Overall, I think the patent system is counterproductive in most cases and needs to be abolished. With the possible exception of pharmaceuticals. In that field, the clinical studies take long enough that competitors might copy the drugs before they get on the market, so the original developer pays for the research without having a benefit.
  • No (Score:5, Insightful)

    by Anonymous Coward on Monday May 26, 2008 @02:32AM (#23541875)
    1. No

    Ben Franklin gave his inventions to the world, why can we not do the same? All IP is based on MINE MINE MINE and preventing people from building on your work as long as possible, under the self-interested characterization of other people as THIEVES until proven otherwise. All IP is based on rationalizations of this very selfish behavior.

    We've had enough of compromise, all that has given us is unending nibbled-to-death-by-ducks as the lawyers extend and extend and extend the reach of copyright and IP and patents. Soon your great-great-grandchildren will be living off your IP which was never the intent. It always starts as "reasonable" laws passed to encourage innovation and then pass things into public domain as soon as possible.

    Do people now feel OBLIGATED to send money to the heirs of the Shakespeare estate every time they quote the Bard? Do you send money to the heirs of Volta every time you use a battery? No? If you don't then you are a sanctimonious hypocrite.
    • Do people now feel OBLIGATED to send money to the heirs of the Shakespeare estate every time they quote the Bard? Do you send money to the heirs of Volta every time you use a battery? No? If you don't then you are a sanctimonious hypocrite.

      I've had this discussion many times in academic circles. The discussions are typically rational with well-founded arguments. Then I talk to business people and lawyers. They don't see their actions as hypocritical because their actions are legal. As difficult as it may be
  • by LS (57954) on Monday May 26, 2008 @02:32AM (#23541879) Homepage
    Whenever a dispute arises regarding intellectual property, it is usually, though not always, rooted in physical property. For instance, disks, books, or other material holding that property. The laws surrounding intellectual property limit use of your own physical property. For instance, you can purchase a hard disk with the bits set randomly, but once you re-arrange the magnetic charges in a specific fashion, you are infringing upon someone else's rights. This goes to show that intellectual property is indeed an illusion. Shouldn't you be able to do what ever you'd like with that chunk of metal in your room?

    You can also look at ideas akin to something like fire. You take a candle and light another candle, and nothing was taking from the first candle. Ideas are the same - they are not a limited resource and thus should not be analogized to physical property.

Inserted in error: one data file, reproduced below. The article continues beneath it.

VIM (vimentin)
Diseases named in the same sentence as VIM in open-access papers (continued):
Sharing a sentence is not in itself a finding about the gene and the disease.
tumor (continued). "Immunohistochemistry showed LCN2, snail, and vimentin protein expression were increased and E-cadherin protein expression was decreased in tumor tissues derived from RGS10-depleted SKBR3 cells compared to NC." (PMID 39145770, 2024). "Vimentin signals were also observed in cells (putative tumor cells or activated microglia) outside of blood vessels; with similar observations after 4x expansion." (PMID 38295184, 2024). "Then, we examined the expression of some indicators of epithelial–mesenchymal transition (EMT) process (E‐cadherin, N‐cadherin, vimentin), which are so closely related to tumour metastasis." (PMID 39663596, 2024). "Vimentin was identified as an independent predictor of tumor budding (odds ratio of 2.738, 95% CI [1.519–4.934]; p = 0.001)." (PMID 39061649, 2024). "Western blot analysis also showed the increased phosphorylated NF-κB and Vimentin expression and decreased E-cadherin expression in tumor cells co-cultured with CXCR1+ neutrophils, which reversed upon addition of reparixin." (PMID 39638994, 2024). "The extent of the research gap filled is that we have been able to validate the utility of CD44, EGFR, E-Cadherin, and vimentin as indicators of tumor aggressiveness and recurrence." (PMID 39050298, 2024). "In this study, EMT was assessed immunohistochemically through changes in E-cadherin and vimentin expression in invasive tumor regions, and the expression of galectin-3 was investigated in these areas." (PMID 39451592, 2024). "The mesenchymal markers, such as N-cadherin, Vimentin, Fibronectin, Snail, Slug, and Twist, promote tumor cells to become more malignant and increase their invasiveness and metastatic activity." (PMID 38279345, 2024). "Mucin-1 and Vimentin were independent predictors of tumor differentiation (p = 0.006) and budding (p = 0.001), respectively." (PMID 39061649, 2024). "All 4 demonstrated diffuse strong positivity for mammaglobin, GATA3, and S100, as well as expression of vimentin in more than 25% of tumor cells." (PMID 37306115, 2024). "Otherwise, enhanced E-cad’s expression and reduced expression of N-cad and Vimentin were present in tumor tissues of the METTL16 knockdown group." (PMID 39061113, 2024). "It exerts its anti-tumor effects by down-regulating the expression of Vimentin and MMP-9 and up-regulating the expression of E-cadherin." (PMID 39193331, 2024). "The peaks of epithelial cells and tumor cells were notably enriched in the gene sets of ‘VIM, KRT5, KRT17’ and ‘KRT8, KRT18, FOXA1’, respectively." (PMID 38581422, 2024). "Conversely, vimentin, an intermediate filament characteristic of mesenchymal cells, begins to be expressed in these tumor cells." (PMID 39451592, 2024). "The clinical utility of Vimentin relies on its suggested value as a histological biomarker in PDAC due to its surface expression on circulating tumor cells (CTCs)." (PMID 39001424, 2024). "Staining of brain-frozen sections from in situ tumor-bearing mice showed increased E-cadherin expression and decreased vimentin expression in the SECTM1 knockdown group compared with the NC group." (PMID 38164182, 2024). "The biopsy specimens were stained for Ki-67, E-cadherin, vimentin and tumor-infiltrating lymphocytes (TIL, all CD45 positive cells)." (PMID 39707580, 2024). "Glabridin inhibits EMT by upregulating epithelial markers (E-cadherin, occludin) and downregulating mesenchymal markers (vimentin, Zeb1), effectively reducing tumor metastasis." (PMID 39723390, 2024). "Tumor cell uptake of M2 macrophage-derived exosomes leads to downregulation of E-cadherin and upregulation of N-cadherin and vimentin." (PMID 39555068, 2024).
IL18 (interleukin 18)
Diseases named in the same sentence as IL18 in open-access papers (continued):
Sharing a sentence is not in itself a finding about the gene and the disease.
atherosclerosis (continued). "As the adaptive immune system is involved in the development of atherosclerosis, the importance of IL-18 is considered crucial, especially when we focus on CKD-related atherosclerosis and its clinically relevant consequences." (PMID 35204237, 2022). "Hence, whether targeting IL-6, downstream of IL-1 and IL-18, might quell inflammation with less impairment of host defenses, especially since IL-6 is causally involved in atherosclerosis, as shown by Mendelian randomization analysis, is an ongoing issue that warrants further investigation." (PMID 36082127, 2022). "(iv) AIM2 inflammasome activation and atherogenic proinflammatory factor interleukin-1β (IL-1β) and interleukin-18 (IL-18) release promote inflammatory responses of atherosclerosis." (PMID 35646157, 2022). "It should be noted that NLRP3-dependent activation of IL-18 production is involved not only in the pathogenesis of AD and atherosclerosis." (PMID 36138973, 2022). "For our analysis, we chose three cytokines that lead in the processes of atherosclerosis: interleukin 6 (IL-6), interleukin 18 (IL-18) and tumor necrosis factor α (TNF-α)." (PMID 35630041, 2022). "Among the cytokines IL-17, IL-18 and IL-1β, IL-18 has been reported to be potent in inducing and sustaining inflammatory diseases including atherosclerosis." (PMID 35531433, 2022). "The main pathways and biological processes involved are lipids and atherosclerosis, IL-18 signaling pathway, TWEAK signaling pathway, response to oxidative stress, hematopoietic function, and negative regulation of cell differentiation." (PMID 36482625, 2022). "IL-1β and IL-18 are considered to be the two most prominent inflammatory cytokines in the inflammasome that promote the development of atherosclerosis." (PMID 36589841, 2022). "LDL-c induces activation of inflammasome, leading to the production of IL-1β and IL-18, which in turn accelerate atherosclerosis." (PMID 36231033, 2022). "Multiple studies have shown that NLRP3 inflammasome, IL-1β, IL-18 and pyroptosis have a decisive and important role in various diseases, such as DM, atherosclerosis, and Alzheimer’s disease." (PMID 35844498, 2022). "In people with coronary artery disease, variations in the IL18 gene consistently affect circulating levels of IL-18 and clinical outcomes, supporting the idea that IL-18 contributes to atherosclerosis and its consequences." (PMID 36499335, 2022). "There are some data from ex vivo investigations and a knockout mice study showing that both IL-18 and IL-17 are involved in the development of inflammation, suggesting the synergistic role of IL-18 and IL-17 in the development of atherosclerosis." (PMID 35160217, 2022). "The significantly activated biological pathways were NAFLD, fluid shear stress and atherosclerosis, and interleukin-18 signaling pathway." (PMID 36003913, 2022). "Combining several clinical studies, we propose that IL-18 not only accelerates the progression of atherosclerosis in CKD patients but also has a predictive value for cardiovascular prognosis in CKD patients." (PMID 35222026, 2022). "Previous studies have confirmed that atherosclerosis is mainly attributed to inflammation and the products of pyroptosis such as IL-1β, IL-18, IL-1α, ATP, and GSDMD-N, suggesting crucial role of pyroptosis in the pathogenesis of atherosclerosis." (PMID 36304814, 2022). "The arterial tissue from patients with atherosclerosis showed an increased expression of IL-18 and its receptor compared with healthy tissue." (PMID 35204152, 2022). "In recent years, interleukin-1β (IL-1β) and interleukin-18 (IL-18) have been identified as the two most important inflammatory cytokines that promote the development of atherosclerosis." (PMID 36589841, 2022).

I live in China right now, and the concept of intellectual property is relatively new here. It's a more natural part of Chinese culture to take ideas from each other. Instead of innovating into uncharted territory, Chinese innovate in place, creating immense depth within a single discipline, for instance martial arts, tea drinking, and calligraphy. This is because there are no intellectual property laws retarding development of these disciplines, and people have been copying and improving upon each others' techniques for thousands of years, spreading across a huge nation.

    Chinese culture's reputation for the mysterious and secretive also comes out of this. With no protection of intellectual property laws, valuable ideas are kept secret through guilds and lineages.

    Anyway just a few thoughts.

    LS
    • For instance, you can purchase a hard disk with the bits set randomly, but once you re-arrange the magnetic charges in a specific fashion, you are infringing upon someone else's rights. This goes to show that intellectual property is indeed an illusion. Shouldn't you be able to do what ever you'd like with that chunk of metal in your room?

      These sorts of hyper-reductionist arguments are stupid. At the end of the day a human is just a bunch of atoms. Shouldn't I be able to disrupt those atoms the same way I can disrupt the atoms in my own house if I want? And before you start on who "owns" atoms, "ownership" is just an arrangement of neuronal connections in people heads. ENOUGH!

      If we accept that we're talking about things at a human level, not at an absurd reductionist level, then both ownership and copyright are meaningful terms about which we are able to have a discussion, and neither is an "illusion" as you state.

      Rich.

      • by LS (57954) on Monday May 26, 2008 @04:45AM (#23542541) Homepage
        Your point is a good one, and one that I've thought about, but what is your meaning? That scientifically derived models of reality aren't real in some way and shouldn't be used for decision making? As long as all known factors are taken into account, I don't see a problem with reductionism. It's the basis of science, and programmers do it frequently when debugging at a high-level doesn't provide enough information, and the machine code must be directly investigated.

        You state the truth, but seem to fear and deny it. Ownership is not an inherent part of reality, but actually just a set of implicit and explicit contracts between people. And people are to some degree defined by the arrangement of neuronal connections in their heads.